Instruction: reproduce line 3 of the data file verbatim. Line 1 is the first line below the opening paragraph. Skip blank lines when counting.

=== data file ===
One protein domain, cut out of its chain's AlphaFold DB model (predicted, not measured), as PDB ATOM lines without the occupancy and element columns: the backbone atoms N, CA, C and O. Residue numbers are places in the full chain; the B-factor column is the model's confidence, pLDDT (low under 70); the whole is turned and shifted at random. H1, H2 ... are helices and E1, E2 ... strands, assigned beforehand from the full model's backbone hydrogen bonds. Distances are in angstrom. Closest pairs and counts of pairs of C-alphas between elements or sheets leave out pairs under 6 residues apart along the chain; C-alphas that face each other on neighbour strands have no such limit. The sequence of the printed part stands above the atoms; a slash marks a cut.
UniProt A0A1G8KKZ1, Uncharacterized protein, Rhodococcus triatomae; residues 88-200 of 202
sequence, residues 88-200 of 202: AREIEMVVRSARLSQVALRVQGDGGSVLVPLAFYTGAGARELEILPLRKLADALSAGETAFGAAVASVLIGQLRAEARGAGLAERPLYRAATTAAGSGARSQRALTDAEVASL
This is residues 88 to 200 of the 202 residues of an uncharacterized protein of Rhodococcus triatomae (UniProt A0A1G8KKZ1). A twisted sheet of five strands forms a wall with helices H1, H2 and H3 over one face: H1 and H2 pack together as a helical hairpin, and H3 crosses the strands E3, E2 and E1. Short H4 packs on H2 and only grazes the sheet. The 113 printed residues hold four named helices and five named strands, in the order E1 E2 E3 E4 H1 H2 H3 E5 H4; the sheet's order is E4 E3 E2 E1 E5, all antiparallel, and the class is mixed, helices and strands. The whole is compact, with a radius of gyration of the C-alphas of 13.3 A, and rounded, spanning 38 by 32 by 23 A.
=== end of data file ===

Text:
This is residues 88 to 200 of the 202 residues of an uncharacterized protein of Rhodococcus triatomae (UniProt A0A1G8KKZ1). A twisted sheet of five strands forms a wall with helices H1, H2 and H3 over one face: H1 and H2 pack together as a helical hairpin, and H3 crosses the strands E3, E2 and E1. Short H4 packs on H2 and only grazes the sheet. The 113 printed residues hold four named helices and five named strands, in the order E1 E2 E3 E4 H1 H2 H3 E5 H4; the sheet's order is E4 E3 E2 E1 E5, all antiparallel, and the class is mixed, helices and strands. The whole is compact, with a radius of gyration of the C-alphas of 13.3 A, and rounded, spanning 38 by 32 by 23 A.